Frank looked cautiously at the men. He had never eaten at a restaurant before. Caravaggio said, “Whatever you want, Mr. Sharp. It’s on me.”
Frank looked up at the waiter and said, “I’ll have what he’s having.” He pointed to the plate of pasta in front of Caravaggio.
“Good choice! It’s my favorite.” Caravaggio raised a glass of water in a salute and took a drink. Using a soup spoon, he curled some spaghetti around his fork while he spoke to his companions. “Sharp – the man with a truck and a German Shepherd.” He stuffed the fork into his mouth.
“Here – take a piece of bread while you wait,” he said while his mouth was full, motioning to the breadbasket on the table. “Eat. The bread’s from the Detroit Italian Bakery. Best bread in the city.”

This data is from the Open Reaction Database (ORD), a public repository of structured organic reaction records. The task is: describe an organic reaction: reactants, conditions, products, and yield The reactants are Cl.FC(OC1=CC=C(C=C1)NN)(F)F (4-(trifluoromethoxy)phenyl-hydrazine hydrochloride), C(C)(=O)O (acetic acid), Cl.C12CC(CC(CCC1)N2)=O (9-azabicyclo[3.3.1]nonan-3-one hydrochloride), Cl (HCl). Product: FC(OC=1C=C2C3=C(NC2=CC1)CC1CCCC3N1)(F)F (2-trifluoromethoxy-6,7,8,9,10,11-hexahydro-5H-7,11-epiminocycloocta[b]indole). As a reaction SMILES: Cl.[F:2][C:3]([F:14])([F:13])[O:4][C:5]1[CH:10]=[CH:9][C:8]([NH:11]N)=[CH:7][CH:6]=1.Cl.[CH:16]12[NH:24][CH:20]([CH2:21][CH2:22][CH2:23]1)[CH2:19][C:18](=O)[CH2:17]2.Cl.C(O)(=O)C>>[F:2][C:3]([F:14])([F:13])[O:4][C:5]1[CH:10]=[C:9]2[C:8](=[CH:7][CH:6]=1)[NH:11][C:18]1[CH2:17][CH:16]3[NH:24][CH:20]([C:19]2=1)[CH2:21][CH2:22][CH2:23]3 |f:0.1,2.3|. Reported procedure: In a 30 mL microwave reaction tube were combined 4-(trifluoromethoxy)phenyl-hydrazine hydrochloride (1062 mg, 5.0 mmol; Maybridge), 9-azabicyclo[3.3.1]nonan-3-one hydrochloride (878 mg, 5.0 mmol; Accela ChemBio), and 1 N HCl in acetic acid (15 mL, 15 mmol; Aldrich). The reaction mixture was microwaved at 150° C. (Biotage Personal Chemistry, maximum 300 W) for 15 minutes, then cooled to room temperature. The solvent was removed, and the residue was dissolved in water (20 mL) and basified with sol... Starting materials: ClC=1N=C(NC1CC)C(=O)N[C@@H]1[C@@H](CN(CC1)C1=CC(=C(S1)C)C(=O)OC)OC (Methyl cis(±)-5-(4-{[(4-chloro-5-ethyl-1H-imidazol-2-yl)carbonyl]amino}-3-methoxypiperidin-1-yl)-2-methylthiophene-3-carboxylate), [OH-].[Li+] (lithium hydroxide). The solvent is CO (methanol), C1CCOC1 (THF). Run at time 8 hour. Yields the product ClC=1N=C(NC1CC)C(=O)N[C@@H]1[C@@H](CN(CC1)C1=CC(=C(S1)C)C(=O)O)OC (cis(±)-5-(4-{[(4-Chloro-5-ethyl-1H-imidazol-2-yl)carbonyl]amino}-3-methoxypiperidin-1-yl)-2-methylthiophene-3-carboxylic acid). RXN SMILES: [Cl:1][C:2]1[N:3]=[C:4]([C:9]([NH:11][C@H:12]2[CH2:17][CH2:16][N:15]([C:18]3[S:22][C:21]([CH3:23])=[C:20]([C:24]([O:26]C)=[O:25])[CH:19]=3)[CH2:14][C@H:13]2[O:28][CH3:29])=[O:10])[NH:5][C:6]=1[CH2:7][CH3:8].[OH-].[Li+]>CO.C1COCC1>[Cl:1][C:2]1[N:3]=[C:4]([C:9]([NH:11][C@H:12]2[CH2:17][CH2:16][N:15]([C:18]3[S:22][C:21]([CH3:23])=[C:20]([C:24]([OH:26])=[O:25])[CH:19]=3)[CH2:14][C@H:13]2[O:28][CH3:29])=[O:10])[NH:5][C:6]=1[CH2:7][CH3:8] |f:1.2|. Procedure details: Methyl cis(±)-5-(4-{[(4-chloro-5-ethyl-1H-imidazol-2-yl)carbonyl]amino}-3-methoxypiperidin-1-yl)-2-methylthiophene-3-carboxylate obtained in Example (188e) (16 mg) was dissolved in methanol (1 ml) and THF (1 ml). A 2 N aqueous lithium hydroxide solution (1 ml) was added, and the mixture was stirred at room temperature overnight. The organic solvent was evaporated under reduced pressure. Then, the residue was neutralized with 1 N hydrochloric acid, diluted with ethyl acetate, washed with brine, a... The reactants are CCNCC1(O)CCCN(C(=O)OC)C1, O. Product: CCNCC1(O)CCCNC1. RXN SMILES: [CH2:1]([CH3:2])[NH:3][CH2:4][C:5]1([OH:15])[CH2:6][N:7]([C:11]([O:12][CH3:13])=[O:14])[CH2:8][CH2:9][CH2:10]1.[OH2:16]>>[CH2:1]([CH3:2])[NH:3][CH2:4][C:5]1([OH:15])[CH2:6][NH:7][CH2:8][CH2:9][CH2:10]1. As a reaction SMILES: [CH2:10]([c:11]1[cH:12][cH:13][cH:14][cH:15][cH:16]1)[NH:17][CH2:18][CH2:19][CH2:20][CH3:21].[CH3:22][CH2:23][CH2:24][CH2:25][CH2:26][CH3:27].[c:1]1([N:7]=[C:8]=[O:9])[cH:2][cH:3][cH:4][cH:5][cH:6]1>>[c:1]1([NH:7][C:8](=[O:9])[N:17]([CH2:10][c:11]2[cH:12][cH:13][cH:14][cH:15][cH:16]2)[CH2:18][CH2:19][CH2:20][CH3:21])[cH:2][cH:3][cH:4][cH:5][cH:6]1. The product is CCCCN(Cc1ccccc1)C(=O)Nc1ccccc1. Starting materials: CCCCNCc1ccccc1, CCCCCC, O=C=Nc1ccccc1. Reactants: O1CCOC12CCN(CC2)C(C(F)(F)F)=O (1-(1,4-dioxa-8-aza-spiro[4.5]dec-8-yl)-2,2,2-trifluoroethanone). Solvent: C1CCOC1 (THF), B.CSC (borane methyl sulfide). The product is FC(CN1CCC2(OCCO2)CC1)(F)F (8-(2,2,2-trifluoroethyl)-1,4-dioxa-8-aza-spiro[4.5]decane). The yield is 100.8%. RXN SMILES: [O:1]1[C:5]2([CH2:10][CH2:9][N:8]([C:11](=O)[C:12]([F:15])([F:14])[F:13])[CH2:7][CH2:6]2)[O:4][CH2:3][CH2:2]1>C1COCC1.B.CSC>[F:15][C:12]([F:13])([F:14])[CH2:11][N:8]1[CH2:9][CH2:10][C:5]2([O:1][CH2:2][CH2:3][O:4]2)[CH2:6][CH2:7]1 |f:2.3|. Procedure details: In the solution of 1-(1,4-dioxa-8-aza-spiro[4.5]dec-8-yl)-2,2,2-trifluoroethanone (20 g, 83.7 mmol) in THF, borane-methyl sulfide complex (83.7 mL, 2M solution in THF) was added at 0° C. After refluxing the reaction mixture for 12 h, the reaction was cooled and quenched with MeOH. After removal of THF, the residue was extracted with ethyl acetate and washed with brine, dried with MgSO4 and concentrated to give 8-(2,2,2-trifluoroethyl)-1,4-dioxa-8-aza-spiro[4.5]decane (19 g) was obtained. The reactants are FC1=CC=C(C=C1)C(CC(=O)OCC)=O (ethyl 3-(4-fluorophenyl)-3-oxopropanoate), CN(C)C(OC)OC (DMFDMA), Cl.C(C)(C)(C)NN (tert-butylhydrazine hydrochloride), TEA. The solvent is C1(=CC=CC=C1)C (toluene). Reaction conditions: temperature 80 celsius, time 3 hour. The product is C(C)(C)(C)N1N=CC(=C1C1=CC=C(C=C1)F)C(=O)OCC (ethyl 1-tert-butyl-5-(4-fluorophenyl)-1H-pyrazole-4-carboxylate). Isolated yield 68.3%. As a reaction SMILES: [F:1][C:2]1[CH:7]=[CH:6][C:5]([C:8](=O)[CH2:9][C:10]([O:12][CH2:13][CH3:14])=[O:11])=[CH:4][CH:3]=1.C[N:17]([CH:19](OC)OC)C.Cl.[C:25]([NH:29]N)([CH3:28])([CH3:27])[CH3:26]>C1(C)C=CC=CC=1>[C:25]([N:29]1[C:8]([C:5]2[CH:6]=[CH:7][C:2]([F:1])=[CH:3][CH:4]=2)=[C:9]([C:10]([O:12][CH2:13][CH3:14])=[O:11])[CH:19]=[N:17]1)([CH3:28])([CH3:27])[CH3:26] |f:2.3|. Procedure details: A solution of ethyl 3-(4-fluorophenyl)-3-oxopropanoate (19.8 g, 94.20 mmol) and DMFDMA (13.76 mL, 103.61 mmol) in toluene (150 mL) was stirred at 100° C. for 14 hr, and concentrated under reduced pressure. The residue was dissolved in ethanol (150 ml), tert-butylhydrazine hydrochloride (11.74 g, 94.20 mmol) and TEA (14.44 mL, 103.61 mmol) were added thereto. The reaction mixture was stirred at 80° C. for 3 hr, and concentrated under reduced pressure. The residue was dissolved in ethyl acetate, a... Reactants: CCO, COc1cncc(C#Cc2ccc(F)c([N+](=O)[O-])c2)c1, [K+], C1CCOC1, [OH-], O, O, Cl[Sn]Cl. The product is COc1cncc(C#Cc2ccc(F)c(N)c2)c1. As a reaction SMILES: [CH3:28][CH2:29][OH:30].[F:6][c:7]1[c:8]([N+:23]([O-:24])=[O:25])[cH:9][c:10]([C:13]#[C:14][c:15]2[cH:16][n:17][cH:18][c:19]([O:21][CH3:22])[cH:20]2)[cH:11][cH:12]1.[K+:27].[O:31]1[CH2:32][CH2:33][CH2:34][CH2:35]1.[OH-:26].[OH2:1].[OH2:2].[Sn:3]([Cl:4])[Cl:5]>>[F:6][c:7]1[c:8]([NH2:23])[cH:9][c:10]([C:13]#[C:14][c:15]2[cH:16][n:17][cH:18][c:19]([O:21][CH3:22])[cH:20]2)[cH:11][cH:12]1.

Frank ripped a piece off of the Italian long roll, spread a little butter on it, and started to eat.
“You want good-paying work, Sharp?”
We have a proposition for you, then. You and your truck – the dog is an added bonus. We would like you to move materials from Grosse Ile into Wyandotte, maybe three or four nights a week. Are you interested?”
“You want me carting?”
“Yes – is that a problem?”
“No, not at all – that’s what I bought the truck to do. I used to do that when I lived in Windsor.”
“Excellent!!! You told me you were Scottish, right?”
“How long have you been here?”
“I’ve been in the States two years now.”
“You know your whisky, then,” laughed Caravaggio. “Here’s the job: I have a little place on Hickory Island – at the tip of Grosse Ile. It’s very, very quiet. I will pay you twenty-five dollars a trip. You pick up the load on Hickory Island and drive it to Biddle Street. No questions. Are you interested?”
Frank’s mouth fell open at twenty-five dollars a trip. One trip would net as much as Frank had been making in a week.
Frank lowered his voice. “These, um…materials I will be hauling…”
Caravaggio interrupted. “I believe we both understand the nature of the product, Sharp.”
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